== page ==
In 1965, King Hassan II of Morocco permitted Israel to eavesdrop on Arab leaders who convened for a summit meeting in Casablanca. Later that year, however, Morocco demanded that it return the favor by tracking down and killing opposition leader Mehdi Ben Barka. It wasn’t Israelis who actually asphyxiated Barka in a bathtub in Paris, but they assisted the Moroccan agents who did so every step of the way, and later dispensed with his body, which, say some of those involved, was interred in the soil beneath what is today the headquarters of the city’s Louis Vuitton Foundation.
In 1968, a naval psychologist named Binyamin Shalit (if the name sounds familiar, it’s because that same year he was the plaintiff in a seminal “Who is a Jew?” Supreme Court case) concocted a plan to take a Palestinian prisoner and “brainwash and hypnotize him into becoming a programmed killer.” He would then be sent into Jordan as a sleeper agent and, when the opportunity arose, would assassinate – that’s right, Yasser Arafat.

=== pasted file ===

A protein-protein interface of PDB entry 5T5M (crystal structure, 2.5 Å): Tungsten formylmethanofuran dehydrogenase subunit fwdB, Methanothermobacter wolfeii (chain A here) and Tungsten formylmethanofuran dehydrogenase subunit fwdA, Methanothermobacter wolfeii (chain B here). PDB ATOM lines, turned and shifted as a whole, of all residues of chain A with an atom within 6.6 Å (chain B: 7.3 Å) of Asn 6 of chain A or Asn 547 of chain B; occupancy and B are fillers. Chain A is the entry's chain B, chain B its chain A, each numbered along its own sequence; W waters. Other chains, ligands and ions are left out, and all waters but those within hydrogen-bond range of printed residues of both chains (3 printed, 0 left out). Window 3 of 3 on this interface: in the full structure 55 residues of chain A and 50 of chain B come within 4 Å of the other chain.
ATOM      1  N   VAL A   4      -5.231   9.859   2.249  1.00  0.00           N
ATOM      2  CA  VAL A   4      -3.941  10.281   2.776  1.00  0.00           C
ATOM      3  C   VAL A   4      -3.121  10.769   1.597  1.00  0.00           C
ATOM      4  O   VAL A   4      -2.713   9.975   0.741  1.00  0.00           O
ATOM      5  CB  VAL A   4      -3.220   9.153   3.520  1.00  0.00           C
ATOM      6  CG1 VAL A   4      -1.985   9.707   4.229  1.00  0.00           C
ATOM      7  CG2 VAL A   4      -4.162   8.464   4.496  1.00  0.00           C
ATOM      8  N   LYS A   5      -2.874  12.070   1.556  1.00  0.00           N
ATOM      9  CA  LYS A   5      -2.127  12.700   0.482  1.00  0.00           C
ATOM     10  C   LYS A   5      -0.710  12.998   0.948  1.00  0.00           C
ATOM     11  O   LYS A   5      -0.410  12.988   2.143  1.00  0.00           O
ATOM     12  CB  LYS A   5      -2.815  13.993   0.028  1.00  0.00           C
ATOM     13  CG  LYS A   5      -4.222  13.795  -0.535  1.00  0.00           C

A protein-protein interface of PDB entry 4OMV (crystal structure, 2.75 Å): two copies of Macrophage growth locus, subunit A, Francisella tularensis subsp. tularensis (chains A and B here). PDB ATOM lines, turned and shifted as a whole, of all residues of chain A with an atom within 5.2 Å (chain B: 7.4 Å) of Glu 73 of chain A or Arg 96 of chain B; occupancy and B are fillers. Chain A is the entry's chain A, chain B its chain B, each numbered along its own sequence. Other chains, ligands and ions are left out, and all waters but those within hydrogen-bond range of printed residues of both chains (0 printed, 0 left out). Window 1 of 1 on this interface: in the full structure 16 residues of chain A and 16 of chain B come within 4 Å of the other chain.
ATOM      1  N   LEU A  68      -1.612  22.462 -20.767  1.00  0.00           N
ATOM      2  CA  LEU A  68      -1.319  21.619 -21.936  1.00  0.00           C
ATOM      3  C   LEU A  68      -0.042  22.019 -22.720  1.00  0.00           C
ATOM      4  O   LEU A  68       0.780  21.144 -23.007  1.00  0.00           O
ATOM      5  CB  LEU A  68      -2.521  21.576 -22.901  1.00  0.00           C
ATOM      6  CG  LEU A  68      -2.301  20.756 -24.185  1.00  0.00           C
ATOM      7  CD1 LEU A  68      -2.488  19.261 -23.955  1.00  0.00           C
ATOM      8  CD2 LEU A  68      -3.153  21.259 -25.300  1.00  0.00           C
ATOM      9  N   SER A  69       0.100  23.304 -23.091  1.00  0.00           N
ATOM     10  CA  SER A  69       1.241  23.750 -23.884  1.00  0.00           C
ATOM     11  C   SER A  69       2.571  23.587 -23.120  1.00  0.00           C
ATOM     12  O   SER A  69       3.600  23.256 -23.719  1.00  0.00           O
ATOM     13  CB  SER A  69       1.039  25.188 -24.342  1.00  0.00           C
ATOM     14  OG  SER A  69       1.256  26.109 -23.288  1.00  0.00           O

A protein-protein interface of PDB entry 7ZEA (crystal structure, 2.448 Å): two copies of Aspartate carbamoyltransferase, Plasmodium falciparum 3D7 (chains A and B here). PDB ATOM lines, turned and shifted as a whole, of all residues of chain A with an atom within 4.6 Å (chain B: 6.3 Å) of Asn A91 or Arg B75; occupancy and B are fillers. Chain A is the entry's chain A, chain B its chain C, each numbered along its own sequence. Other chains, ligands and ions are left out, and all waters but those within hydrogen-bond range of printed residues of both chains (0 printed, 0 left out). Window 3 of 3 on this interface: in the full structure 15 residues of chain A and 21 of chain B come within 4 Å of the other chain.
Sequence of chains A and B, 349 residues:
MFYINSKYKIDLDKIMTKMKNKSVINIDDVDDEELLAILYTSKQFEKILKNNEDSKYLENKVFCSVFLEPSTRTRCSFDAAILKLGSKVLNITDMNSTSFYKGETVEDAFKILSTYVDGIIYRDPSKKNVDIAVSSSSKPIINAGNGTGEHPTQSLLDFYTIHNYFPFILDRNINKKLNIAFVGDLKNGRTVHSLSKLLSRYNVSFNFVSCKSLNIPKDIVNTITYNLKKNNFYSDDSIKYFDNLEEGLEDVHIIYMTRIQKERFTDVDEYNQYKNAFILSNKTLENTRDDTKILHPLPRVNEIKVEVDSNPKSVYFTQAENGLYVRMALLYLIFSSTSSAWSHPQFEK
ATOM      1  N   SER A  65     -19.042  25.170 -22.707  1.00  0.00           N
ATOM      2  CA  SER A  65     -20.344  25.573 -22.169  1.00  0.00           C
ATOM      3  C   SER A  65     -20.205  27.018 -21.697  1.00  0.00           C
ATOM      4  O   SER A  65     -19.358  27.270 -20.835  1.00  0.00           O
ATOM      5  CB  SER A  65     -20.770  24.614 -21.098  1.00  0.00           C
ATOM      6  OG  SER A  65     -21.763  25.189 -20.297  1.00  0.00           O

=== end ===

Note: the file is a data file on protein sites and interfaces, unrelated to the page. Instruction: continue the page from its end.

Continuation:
Shalit was given his prisoner, named Fatkhi, and worked on him over a period of three months. One of Bergman’s informants recalled how the night Fatkhi crossed the river into Jordan, he said goodbye to his trainers and “made a pistol out of his fingers and pretended to shoot an imaginary target between the eyes. I noticed Shalit was pleased with his patient.” A few hours later, Military Intelligence received a report that a young Palestinian had turned himself and his gun in to the Jordanian police, to whom he immediately poured out the story of how Israel had tried to brainwash him.
The late Gen. Avigdor Ben-Gal told Bergman at length how as GOC Northern Command in 1981, following the horrific 1979 terror attack in the northern city of Nahariya, he received an order from chief of staff Eitan to “‘Kill them all,’ meaning all members of the PLO and anyone connected to the organization in Lebanon.” Ben-Gal in turn appointed special-ops expert Dagan to head up a new unit in southern Lebanon, telling him, “From now on, you are emperor here. Do whatever you want to.”
Bergman then describes a long series of targeted killings that Ben-Gal and Dagan kept secret from all their superiors but Eitan, and also hid from Military Intelligence head Yehoshua Saguy. They also recruited members of Lebanese militias and, according to Ben-Gal, “played them against one another.”